COMMUNICATION IN MARRIAGE
I. Communication is always filtered
II. Truly listening to the other person honors, values and respects them.
III. Communication is the meeting of meanings (co-meaning)
IV. If, after passing through the above dual filters, the meaning received is close to the meaning intended communication has taken place.
Filters: expectations — hopes, fears, needs.
The speaker carries the responsibility to clarify the message.
He/she is not responsible for the listener’s filter.
The listener is responsible to sort out the message until he is sure of the intended meaning.
It is important to doubt the meanings first assigned to the speaker.
V. Meanings will never perfectly match.
VI. It is important to hear both the negative and the positive meanings.
VII. It is important not to get into the excuse/accuse syndrome.
VIII. Value the distinctiveness of the other.
IX. A relationship is as good as its communication is mutual
X. Each of us selects (either consciously or unconsciously) what we want to hear.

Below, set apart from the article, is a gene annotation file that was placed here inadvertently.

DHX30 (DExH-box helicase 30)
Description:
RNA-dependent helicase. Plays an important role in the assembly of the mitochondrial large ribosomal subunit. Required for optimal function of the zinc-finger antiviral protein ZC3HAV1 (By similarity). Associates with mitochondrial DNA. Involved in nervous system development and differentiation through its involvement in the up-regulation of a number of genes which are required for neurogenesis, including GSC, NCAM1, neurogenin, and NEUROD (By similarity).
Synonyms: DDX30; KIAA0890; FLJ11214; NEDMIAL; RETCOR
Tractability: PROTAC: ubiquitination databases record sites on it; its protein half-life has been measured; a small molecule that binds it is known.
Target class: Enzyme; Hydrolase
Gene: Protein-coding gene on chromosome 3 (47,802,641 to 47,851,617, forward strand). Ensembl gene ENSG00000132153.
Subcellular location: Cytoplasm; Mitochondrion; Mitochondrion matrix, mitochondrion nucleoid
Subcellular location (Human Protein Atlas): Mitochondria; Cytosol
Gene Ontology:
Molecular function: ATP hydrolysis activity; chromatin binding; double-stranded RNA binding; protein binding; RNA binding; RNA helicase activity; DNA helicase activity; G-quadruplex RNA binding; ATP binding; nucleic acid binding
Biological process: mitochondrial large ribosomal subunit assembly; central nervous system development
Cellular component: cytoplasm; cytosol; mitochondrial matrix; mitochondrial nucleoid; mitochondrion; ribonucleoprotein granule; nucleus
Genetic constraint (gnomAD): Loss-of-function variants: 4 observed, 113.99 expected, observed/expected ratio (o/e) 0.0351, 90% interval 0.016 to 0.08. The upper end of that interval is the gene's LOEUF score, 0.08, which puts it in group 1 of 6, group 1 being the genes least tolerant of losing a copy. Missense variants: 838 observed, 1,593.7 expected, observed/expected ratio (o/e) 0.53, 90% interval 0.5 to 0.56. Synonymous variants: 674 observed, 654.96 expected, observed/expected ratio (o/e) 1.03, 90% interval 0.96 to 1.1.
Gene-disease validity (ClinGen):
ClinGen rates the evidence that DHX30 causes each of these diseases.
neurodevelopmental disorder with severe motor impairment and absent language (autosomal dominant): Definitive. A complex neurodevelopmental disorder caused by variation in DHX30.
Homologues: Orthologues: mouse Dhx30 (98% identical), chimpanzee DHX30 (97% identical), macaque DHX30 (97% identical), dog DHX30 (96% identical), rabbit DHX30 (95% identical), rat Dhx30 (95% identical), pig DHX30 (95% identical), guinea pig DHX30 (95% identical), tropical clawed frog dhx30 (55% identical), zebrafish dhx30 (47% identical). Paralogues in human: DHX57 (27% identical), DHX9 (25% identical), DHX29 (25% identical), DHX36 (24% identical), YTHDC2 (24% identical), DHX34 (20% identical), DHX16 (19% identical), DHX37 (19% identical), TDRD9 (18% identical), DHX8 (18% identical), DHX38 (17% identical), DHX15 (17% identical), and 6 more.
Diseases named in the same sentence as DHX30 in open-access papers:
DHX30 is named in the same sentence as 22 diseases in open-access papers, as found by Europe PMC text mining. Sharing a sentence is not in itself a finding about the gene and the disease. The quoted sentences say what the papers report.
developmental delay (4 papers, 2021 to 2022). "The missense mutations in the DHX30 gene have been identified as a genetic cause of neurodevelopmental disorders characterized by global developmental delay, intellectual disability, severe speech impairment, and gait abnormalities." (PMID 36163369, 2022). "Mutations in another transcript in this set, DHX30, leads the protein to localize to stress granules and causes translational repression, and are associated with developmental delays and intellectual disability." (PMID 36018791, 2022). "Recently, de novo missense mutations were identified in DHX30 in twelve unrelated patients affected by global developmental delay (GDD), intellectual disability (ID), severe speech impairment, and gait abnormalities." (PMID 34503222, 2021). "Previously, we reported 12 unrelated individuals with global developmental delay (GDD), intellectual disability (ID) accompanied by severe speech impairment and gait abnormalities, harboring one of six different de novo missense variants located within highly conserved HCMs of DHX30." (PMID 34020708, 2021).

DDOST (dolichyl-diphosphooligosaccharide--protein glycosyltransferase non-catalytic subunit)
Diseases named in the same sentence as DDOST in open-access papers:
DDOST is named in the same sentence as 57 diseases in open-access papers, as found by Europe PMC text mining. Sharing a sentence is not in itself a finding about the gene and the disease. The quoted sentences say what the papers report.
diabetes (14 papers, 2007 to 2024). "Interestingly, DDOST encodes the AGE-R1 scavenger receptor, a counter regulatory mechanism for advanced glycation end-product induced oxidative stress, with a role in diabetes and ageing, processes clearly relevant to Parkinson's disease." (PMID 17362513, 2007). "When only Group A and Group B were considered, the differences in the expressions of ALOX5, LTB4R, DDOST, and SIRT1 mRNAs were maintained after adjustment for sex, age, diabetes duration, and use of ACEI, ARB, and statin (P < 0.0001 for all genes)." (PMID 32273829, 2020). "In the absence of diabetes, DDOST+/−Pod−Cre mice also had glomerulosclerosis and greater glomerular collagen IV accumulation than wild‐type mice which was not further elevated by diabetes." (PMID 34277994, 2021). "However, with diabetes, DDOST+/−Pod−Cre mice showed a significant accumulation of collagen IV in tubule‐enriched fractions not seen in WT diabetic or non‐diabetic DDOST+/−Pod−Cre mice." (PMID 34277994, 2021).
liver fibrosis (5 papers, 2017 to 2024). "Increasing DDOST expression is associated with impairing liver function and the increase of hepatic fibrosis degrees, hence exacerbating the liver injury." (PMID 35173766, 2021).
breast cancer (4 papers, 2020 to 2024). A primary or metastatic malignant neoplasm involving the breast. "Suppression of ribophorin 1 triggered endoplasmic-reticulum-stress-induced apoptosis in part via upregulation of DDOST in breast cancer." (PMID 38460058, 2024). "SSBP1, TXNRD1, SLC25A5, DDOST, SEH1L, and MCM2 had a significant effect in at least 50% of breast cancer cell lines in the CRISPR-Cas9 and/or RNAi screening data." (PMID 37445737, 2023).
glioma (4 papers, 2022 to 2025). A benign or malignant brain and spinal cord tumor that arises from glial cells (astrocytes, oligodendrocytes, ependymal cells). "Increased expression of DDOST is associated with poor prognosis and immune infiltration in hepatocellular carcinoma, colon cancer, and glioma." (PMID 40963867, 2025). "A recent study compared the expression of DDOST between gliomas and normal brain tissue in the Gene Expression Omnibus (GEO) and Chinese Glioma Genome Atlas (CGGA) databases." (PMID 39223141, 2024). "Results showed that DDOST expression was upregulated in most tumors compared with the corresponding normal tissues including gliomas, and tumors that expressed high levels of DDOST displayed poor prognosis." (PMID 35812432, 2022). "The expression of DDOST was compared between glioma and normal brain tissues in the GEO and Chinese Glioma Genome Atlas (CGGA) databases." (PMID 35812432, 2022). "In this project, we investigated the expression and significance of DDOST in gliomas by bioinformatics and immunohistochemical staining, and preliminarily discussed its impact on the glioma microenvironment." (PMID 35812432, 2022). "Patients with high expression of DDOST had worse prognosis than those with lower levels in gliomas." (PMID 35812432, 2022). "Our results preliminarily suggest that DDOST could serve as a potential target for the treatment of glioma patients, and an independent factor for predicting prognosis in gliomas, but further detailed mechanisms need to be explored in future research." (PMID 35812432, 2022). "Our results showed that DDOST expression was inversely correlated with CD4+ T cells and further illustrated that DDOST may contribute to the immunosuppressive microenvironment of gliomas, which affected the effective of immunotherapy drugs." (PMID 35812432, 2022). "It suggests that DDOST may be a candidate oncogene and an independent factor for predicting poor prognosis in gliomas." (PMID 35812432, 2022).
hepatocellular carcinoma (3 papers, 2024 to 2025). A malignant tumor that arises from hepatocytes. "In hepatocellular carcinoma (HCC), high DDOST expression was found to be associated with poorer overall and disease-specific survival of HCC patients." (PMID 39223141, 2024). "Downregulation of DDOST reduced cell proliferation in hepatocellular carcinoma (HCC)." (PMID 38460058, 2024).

When a negative attitude is held toward another, positive information will be automatically ignored or missed.
Rule out the speaker.
Reading in expectations.
Reading out threats.
Reaction to trigger words.
Rejecting the person.
XI. Under stress the lowest levels of communication take place.
A threat cares little for the other person.
Manipulation distorts communication:
Proper communication requires a fuller appreciation of the other’s values, views, priorities and goals.
Remember all communication is filtered.
Learn spouse/friend’s communication language.
Find the primary language.
Don’t abuse the primary language.
Partial language may be heard in reverse.
Eliminate the negative.